Oct. 16 (UPI) -- Climate models failed to predict air pressure changes measured in the atmosphere above Greenland over the last few decades. According to a new study, the failure undermines the reliability of climate models for regional predictions in the North Atlantic.
Over the last few decades, Greenland has experienced an increase in summertime air pressure, a phenomenon called "Greenland blocking." Climate models, however, predicted a slight decrease in air pressure during the same time period.
The mismatch between real and simulated data suggests regional climate projections in the North Atlantic could be inaccurate.
"These differences between the estimates from the current climate models and observations suggests that the models cannot accurately represent recent conditions or predict future changes in Greenland climate," Edward Hanna, a climate scientist at the University of Lincoln in England, said in a news release.
If air pressure continues to increase across Greenland, climate scientists think the British Isles are likely to experience an increase in summertime precipitation -- a likelihood missed by current climate models.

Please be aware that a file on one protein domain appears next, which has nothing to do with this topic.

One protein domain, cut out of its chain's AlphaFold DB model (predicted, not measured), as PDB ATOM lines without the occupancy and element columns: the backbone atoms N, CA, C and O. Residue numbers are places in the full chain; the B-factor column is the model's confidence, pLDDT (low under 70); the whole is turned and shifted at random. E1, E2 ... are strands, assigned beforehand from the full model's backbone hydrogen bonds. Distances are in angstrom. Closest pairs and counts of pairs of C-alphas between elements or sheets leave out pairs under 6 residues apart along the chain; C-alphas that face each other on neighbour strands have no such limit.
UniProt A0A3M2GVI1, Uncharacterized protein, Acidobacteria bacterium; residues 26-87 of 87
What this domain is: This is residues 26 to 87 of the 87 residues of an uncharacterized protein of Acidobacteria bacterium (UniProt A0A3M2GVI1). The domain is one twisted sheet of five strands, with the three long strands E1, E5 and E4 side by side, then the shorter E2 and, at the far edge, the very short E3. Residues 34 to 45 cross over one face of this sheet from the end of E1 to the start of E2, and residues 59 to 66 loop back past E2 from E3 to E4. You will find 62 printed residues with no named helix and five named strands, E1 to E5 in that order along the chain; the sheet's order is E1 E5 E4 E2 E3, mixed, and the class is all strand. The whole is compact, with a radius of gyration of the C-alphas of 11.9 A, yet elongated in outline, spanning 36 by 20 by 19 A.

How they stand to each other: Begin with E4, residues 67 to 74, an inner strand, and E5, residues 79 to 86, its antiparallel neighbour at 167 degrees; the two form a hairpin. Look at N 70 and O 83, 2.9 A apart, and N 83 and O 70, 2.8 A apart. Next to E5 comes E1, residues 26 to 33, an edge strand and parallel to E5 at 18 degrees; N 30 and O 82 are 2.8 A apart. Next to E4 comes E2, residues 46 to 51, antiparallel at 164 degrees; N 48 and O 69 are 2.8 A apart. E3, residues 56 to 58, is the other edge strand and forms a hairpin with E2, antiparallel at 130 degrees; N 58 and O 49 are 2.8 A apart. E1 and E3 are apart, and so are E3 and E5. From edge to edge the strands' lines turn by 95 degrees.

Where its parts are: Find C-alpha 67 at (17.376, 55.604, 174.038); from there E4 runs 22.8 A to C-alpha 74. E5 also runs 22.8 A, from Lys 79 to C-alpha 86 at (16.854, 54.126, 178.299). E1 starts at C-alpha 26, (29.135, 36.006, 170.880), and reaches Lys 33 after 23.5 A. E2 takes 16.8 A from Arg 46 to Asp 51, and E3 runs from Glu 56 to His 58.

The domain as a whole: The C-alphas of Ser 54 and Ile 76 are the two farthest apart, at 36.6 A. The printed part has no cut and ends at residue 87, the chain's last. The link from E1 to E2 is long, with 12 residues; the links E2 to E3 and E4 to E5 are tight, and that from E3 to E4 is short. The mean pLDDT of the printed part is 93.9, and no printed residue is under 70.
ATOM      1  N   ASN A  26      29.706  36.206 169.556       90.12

Scientists think North Atlantic climate predictions are underestimating the region's accelerate warming, as well as the impacts of Greenland's melting ice sheet on global sea level rise.
"While there is natural variability in the climate system, we think that the recent rapid warming over Greenland since the early 1990s is not being fully simulated by the models, and that this misrepresentation could mean that future changes in atmospheric circulation and the jet stream over the wider North Atlantic region may not be properly simulated," Hanna said.
Researchers published their analysis of North Atlantic climate predictions this week in the journal The Cryosphere.
"Until now, no-one has systematically examined the projections to see how they represent the last few decades and future changes -- up to the year 2100 -- from a Greenland regional perspective," Hanna said. "Previous work reported a tendency for global warming to result in a slightly more active jet stream in the atmosphere over the North Atlantic by 2100 but our results indicate we may actually see a somewhat weaker jet, at least in summer."